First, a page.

Martha… A Gift From the Stars

By Sara Kraft (

Rated: PG

Submitted: September 2023

Summary: He’d only ever be her baby — her son — she knew. But that doesn’t mean Martha doesn’t have more than a few feelings about Clark’s biological parents, especially when she learns who they are after all this time. A ficlet in the Martha… series that explores Martha’s feelings after the episode “The Foundling.”

Story Size: 874 words (5Kb as text)

Read in other formats: Text | MS Word | OpenOffice | PDF | Epub | Mobi

Read the previous story in the series: “Martha… A Heart So Big.

Author’s Note: I didn’t think it would take me quite this long to write the next in the Martha… series, but I suppose I shouldn’t be too surprised, given the topic covered and how emotional it can be. There’s an inherent grief and tragedy that comes with adoption, no matter how ideal the circumstances; and while usually this is mentioned in reference to the child and the trauma they’ve experienced, there’s no denying it has an effect on the adoptive parent(s) too.

Thank you to SuperBek for the kick in the pants to write *something*. And thanks for BRing too!

Stories in the Martha… series:

Martha… She Just Knew
Martha… A Heart So Big
Martha… A Gift From the Stars


Martha sat at the kitchen table later that day after Clark had left, sipping from a mug of hot Oolong tea — the one Clark had brought from China for Christmas two months ago — and frowning out the kitchen window at her garden bed, barren still because it was just a little too early for planting anything. Jonathan had wisely banished himself to the barn to work on some project or other, knowing that she needed some time alone to process her feelings.

It really shouldn’t be so hard to believe, given that her son flew and could fry bacon with his eyes, but it had still been a shock when he’d come this morning, telling them about the globe — which Martha hardly remembered from the day they’d found Clark, though Jonathan said he did remember it. This mysterious globe that had apparently been some navigation system for the spaceship that had brought him to Earth.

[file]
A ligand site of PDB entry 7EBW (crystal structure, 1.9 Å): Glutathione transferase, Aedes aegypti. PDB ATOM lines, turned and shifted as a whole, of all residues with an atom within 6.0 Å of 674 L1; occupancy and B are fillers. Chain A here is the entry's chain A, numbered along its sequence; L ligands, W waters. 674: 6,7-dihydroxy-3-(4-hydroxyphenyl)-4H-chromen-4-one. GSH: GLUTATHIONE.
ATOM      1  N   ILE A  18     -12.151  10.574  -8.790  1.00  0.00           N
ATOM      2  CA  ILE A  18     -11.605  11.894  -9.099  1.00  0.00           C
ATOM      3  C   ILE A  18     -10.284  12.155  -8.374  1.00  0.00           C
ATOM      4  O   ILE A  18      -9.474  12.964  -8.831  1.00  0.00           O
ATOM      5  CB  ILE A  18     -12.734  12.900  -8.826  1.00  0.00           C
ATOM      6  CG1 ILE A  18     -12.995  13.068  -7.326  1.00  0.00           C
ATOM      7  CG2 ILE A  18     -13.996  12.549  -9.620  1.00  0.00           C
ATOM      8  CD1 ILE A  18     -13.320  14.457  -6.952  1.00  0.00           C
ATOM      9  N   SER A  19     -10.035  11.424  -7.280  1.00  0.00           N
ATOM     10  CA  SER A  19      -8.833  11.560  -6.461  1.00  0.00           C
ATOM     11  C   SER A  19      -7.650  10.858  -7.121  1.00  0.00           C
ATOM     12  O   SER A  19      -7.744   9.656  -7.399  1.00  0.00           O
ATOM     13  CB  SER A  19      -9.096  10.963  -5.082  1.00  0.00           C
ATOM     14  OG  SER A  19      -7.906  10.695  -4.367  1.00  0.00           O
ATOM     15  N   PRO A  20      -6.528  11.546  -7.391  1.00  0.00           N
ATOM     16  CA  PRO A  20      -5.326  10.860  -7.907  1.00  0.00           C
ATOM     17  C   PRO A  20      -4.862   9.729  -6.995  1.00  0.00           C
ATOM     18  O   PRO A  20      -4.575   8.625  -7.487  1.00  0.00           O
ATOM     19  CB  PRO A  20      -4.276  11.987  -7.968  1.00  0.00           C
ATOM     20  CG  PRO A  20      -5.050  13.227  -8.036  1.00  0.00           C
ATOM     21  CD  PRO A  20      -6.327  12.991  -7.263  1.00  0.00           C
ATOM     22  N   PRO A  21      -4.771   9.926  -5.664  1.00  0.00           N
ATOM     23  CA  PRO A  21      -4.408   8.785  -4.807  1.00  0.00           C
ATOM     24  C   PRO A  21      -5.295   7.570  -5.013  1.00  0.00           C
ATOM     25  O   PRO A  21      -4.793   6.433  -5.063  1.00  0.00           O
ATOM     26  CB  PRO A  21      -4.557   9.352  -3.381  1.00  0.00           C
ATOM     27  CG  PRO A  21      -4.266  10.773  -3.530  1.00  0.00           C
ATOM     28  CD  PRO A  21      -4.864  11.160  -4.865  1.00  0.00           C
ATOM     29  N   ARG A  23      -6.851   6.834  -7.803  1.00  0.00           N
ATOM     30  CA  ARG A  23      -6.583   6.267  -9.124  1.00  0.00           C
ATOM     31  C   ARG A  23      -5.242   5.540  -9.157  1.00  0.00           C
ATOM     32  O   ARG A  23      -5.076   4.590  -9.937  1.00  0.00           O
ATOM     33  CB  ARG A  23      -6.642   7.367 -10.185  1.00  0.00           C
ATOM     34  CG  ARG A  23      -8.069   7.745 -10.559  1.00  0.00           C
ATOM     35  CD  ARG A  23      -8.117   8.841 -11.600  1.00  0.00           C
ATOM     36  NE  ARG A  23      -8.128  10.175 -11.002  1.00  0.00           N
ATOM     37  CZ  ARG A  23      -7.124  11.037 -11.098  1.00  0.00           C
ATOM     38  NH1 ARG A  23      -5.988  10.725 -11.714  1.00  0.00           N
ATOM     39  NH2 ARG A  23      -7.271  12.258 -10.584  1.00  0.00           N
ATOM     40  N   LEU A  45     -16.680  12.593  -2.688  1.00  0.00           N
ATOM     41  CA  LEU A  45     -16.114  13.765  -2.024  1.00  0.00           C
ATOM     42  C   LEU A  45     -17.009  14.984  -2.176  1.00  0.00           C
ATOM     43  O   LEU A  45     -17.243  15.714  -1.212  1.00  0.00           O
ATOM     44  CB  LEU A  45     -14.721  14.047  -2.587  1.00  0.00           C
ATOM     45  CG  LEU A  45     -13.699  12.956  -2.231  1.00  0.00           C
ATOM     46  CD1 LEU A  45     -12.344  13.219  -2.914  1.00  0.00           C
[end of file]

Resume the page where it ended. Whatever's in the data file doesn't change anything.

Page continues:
Part of her wondered why Clark hadn’t told them about the globe when he’d first found it. It seemed unlike him to keep anything from them, especially something like this that was related to his origins. But he was a grown man, entitled to his own private life just like any other man on Earth.


She stared again at her garden bed. Maybe she’d plant some bright yellow daffodils or some Dutch crocuses with that lovely pale purple shade she loved, and the blue too. It would do this year, she thought, to have some flowers earlier than normal so that her view from the kitchen window wouldn’t be quite so sad and empty.

Earth, he’d said. The spaceship that had brought him to Earth.

So they knew now, what he was — Kryptonian. An alien baby from Krypton. He’d only ever be her baby — her son — she knew, but it was… The comfort of knowing what he was and where he was from wasn’t as comforting as she thought it would be after all these years wondering.

But then again, she hadn’t — all these years — she’d never wondered long about it.

Sometimes it was because she didn’t want to think too long about how her baby didn’t look like her. How no one ever commented at the grocery store or the park about how he had his mother’s sparkling blue eyes. Or how every once in a while, she’d catch an expression from him or notice how dark his hair was and how it curled, and a pang of sadness would pull at her heart that she didn’t have a biological connection with her son.

Sometimes it was because she didn’t want to think too long about how another mother might be out there, worried out of her mind that her child was no longer with her, that maybe he’d been kidnapped or stolen.

Sometimes it was because she didn’t want to think too long about how his birth mother might not have wanted him or might not have been able to keep him. How another woman, who’d experienced pregnancy and childbirth as Martha never would, how she could make the impossible, heartbreaking choice not to raise her own flesh and blood.

The truth of it hurt more, in a way. The finality of it. Their deaths — Jor-El and Lara. Their sacrifice — knowing the only way for their son to have a life was to send him away. Their legacy — that they’d never know how perfect and wonderful and amazing their son was, how selfless and altruistic he was. How smart and kind and loving and curious and compassionate — how super he was in every way that had nothing to do with his physiology.

Today, Martha had gotten some answers to long-held questions. But the most important answer, she’d had all along. There had never been a doubt in her mind about it — she’d known by the tug in her heart and the pull in her soul from the moment she’d laid eyes on him. He’d only ever be her baby — her son — she knew.

And not a day went by that she didn’t send thanks into the great unknown for her gift from the stars.

Only now, she knew their names.